Yes, I agree that amateur transit surveys are tantalisingly within reach. The hardware used by most of the ground-based professional surveys is basically high-end amateur kit. Though, crucially, with professional-grade CCDs, dark sites, and many years of software development to pull out ridiculously small signals from the photometry.
I am doubtful about the prospects for amateurs discovering even hot Jupiters by themselves. The professionals have been at this game for a couple of decades now, and I suspect all the really conspicuous transiting objects have already been found. There are bound to be plenty remaining with long periods, but amateurs will have the same difficulty as professionals that you’re unlikely to happen to be looking at the right star at the right time to record very infrequent transits (bearing in mind you have to see at least 2-3 transits of the same planet to convince anyone).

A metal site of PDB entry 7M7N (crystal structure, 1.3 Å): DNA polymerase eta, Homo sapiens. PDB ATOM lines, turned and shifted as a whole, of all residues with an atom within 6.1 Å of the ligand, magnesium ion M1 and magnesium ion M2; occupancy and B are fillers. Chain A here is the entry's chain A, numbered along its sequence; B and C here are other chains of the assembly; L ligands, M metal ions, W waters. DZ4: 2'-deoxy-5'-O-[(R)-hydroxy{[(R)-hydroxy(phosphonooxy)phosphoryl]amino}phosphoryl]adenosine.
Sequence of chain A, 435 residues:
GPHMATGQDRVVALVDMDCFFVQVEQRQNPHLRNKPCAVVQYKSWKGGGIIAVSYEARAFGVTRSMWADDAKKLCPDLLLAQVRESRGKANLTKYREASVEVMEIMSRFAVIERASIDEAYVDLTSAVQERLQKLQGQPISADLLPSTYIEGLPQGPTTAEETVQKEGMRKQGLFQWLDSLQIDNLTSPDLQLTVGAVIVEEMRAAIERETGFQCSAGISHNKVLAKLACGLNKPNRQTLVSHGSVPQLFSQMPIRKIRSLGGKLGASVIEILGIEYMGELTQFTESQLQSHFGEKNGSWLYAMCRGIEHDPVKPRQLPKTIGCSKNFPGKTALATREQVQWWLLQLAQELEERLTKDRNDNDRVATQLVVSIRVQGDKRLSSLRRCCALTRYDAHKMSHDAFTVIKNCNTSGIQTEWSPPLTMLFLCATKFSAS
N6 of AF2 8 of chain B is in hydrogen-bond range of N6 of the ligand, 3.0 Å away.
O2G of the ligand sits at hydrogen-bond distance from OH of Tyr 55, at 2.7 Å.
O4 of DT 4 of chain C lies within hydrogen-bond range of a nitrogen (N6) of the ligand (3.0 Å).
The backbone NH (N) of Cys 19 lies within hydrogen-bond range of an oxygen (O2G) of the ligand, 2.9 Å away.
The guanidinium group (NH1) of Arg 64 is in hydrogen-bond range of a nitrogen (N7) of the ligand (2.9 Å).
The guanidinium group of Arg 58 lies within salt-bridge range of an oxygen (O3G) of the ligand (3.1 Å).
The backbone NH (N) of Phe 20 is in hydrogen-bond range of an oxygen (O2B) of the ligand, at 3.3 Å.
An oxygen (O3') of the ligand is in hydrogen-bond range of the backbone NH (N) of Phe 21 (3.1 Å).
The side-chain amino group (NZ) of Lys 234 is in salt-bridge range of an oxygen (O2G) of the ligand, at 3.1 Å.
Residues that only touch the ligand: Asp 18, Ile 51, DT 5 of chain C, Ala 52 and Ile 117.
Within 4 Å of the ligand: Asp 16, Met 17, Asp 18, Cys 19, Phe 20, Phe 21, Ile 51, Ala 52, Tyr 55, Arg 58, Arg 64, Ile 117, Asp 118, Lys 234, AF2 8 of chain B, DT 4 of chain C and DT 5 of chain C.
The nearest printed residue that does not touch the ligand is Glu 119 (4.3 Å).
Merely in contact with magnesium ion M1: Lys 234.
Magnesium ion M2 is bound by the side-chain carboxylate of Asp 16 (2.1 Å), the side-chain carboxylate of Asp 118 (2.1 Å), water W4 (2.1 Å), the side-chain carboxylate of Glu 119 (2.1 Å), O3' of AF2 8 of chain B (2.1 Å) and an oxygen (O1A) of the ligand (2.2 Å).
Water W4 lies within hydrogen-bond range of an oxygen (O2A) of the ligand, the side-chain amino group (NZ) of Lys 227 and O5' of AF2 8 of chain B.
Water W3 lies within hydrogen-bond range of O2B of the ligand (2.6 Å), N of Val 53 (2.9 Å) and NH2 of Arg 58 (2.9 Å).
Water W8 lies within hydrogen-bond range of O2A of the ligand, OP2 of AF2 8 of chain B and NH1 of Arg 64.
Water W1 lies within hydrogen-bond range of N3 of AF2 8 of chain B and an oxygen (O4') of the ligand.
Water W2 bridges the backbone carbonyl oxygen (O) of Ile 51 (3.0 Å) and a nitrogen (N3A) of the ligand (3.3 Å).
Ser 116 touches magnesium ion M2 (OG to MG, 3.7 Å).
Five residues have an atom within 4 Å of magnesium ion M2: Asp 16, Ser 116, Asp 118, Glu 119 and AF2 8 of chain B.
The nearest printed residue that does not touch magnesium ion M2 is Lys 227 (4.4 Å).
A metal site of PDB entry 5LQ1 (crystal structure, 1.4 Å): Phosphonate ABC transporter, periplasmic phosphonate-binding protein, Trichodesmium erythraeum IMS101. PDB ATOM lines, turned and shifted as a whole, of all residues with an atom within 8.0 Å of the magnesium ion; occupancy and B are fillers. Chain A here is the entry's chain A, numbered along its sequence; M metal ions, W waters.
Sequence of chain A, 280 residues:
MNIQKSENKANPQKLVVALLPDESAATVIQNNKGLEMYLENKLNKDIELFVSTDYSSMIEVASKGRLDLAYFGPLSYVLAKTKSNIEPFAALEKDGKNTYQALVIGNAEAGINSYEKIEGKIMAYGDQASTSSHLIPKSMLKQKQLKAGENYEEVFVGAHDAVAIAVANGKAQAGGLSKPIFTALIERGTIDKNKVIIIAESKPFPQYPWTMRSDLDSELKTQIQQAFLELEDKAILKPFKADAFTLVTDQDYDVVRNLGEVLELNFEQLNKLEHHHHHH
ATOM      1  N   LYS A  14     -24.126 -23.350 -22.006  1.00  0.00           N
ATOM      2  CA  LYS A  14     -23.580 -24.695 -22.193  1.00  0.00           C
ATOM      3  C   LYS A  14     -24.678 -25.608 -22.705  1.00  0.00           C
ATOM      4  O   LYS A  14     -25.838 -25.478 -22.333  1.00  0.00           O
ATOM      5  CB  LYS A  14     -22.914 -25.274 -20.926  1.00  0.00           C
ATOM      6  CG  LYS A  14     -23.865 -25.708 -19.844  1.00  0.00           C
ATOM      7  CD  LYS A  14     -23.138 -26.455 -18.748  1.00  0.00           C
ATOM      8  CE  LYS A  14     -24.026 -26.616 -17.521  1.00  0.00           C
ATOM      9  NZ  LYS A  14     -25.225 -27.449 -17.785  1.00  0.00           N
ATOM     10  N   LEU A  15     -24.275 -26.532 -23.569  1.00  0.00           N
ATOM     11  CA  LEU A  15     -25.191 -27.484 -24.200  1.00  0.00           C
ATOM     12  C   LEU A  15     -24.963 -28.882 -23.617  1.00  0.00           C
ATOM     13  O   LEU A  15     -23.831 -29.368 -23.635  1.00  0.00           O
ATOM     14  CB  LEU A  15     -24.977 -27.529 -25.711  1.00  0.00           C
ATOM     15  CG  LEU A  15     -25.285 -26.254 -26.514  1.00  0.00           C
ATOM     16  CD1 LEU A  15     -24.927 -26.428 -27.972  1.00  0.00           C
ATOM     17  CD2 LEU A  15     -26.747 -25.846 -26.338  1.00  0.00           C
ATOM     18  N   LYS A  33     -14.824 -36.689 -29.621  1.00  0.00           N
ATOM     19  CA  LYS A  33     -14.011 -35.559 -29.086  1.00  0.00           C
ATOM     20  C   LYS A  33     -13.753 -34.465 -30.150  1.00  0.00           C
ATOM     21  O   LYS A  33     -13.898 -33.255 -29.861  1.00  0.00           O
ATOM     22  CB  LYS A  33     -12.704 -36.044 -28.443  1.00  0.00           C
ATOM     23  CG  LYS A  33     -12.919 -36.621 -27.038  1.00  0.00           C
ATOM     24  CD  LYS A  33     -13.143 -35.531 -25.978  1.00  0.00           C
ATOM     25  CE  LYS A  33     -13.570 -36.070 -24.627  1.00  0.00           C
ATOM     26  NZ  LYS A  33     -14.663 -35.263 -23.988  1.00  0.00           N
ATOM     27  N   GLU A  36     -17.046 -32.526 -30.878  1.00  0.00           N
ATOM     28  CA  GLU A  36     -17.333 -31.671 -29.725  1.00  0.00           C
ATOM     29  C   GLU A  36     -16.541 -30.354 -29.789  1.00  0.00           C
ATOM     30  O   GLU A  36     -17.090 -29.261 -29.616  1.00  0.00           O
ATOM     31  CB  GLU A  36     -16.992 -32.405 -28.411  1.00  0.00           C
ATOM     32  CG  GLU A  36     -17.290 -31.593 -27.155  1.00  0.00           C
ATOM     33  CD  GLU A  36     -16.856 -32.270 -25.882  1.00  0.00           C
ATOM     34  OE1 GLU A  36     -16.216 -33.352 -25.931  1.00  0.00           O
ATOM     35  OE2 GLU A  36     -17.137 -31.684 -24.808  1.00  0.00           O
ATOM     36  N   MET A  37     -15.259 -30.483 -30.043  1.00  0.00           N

Doing follow-up on known targets sounds like a far more realistic prospect.
Though, of course, I invite you to prove my scepticism wrong! 🙂